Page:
Tuesday, April 17, 2007

 

Thoughts about language

David Russell's post from a week ago about the absurdity of a Blogger's Code of Ethics got me thinking about a writer's choice of language. Maybe it is because I graduated with a degree in English (which I don't mention very often on Wikipedia because any authority this certificate might give me would be undercut by my bad spelling), but I am very conscious about other people's use of language, and what it reveals about that person. So I'd like to make a few observations:
  1. At the moment, I'm troubled by the tendency of my local media to use the dated slang phrase "rip off" instead of the simpler "rob". This usage suggests that the writer or speaker is insufficiently educated -- an impression I assume the local print and television reporters don't want to convey.
  2. Those "naughty words" people worry about (if I remember George Carlin's best-known comedy skit correctly, there are seven of them) likewise suggest that the user has a lack of education. There is a certain grace and humor when a person can allude to one of these words without actually using it; however, there is a time and a place for them. When any of them is used in an aggressive manner, it will always lead to offense and an aggressive response. In short, if you don't know why the statement "this is a clusterfuck" might not be offensive but "you are fucking stupid" is more so without the word "fuck", then you should avoid using that word entirely.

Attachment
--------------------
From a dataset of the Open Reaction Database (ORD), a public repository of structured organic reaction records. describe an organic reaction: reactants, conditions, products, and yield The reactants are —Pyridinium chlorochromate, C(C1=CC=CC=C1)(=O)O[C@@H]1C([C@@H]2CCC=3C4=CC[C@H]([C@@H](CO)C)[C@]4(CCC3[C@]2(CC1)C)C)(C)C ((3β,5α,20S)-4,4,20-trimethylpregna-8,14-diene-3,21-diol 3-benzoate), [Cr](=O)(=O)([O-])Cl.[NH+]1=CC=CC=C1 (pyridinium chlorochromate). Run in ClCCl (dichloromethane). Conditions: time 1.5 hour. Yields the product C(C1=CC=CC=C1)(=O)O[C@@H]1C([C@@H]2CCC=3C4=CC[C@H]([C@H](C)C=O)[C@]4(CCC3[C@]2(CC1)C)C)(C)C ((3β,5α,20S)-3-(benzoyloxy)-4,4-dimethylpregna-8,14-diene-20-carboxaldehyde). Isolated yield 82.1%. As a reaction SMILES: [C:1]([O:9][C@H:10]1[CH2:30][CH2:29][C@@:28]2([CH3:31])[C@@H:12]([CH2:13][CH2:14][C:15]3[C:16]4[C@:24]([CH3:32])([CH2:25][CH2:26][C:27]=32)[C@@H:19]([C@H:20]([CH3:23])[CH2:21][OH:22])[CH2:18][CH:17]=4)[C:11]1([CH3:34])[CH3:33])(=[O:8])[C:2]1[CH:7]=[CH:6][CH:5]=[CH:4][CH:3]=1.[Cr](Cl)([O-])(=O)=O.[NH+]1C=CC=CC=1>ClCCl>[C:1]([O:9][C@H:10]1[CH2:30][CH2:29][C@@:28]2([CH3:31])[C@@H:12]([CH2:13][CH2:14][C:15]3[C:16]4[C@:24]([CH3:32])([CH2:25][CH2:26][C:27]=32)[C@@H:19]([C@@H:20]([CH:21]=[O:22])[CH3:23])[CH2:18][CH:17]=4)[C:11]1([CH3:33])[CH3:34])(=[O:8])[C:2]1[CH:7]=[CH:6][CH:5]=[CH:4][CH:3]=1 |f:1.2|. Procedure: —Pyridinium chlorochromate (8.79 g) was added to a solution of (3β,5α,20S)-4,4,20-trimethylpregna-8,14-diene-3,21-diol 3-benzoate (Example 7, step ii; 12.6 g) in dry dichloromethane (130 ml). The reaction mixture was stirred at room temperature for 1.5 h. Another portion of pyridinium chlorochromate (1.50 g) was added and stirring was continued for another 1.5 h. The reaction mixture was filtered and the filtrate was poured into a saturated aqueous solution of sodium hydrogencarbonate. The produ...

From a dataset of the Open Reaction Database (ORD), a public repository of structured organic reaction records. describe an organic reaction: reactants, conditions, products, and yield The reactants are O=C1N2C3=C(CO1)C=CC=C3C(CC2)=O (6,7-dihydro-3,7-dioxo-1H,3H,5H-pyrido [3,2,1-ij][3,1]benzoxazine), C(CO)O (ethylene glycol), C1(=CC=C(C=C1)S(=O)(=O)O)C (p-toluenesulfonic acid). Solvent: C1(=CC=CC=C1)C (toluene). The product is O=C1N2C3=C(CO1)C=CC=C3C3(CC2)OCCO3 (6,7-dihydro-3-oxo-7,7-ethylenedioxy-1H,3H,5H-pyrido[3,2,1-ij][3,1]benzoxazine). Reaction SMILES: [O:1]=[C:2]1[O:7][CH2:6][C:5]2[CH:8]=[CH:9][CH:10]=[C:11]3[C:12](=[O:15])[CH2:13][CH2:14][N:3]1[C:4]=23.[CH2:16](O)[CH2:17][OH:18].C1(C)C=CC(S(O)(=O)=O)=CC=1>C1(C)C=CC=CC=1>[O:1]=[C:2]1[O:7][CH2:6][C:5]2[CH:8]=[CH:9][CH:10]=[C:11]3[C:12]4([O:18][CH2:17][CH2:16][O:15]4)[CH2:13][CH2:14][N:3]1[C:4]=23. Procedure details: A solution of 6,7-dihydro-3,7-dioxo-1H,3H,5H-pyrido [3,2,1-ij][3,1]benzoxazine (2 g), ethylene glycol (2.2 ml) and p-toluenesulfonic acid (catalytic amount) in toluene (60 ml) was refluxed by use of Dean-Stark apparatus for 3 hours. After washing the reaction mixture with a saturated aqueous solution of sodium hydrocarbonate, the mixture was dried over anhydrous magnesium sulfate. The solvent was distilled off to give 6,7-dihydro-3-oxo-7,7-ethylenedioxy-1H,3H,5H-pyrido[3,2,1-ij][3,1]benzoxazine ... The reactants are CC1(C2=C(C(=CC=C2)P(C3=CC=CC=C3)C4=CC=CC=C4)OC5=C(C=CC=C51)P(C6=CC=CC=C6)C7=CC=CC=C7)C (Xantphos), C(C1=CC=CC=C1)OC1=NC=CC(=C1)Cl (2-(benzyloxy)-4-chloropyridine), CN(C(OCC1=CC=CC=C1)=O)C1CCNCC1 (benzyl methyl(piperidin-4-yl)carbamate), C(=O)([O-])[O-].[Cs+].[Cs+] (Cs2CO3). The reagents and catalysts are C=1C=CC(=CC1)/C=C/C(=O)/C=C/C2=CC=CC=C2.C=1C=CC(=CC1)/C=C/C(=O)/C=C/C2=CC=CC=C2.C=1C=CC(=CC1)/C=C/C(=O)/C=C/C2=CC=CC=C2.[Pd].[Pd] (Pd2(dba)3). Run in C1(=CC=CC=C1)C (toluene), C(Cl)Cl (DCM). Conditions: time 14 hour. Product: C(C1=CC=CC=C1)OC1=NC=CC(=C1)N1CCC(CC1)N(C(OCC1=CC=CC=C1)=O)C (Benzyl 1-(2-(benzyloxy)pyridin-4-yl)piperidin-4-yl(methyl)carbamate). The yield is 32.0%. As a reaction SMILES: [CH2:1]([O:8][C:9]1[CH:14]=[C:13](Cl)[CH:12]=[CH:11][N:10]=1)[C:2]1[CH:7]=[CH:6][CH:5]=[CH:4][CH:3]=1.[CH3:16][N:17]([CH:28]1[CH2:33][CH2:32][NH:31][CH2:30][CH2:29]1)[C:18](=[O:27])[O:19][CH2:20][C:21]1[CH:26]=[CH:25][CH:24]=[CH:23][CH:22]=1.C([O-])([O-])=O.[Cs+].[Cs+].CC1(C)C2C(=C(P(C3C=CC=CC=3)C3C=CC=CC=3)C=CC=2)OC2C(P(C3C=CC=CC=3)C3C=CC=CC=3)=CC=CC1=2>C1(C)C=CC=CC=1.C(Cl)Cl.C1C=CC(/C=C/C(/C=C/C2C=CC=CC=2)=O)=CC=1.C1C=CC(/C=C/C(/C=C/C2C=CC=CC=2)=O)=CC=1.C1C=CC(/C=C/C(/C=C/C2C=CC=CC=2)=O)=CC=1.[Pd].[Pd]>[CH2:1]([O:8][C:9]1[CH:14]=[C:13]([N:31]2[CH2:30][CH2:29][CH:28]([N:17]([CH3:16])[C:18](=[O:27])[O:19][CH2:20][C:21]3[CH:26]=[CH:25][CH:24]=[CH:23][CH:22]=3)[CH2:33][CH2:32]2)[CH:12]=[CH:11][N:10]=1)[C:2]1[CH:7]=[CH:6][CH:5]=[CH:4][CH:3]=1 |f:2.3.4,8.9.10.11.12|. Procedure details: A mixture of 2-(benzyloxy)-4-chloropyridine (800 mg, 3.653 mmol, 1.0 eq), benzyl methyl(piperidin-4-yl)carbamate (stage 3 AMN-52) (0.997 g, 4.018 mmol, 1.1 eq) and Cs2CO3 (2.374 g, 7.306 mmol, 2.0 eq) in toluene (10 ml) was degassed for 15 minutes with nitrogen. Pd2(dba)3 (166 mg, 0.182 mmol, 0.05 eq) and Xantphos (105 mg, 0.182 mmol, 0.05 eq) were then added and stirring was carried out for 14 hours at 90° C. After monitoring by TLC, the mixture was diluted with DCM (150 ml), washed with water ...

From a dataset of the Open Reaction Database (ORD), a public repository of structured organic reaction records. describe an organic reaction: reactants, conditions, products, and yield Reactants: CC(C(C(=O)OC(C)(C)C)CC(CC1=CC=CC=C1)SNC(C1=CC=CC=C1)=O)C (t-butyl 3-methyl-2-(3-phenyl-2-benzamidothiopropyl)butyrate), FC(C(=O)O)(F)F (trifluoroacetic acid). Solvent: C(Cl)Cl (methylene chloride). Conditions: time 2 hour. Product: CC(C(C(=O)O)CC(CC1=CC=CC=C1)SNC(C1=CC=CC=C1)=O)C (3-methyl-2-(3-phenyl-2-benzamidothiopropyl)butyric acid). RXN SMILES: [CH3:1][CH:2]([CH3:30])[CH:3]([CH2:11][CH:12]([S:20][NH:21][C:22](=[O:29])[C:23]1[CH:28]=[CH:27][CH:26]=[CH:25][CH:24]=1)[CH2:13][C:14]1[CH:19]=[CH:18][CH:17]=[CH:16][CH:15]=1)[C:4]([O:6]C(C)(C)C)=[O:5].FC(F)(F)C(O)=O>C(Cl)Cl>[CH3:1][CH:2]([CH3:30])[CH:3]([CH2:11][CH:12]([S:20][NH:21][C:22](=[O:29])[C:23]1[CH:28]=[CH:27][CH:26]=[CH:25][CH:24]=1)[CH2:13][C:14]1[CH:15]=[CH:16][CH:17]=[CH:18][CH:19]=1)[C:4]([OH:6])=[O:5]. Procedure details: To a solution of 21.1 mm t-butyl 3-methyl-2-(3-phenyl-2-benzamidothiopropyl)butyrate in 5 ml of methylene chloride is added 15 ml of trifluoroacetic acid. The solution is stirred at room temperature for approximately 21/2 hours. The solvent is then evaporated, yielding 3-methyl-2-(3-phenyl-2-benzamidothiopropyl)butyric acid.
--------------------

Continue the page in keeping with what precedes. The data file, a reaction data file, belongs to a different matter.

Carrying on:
3. It is never a bad idea to begin a blog entry attacking someone or something with the words "this is a rant"; those words warn the reader that vicious language will follow. If the post melts down into an ungrammatical string of words full of profanity, the reader was warned; if the writer makes her or his point without doing that, the reader will feel a minimum of respect towards the writer for having avoided that conclusion.


Geoff

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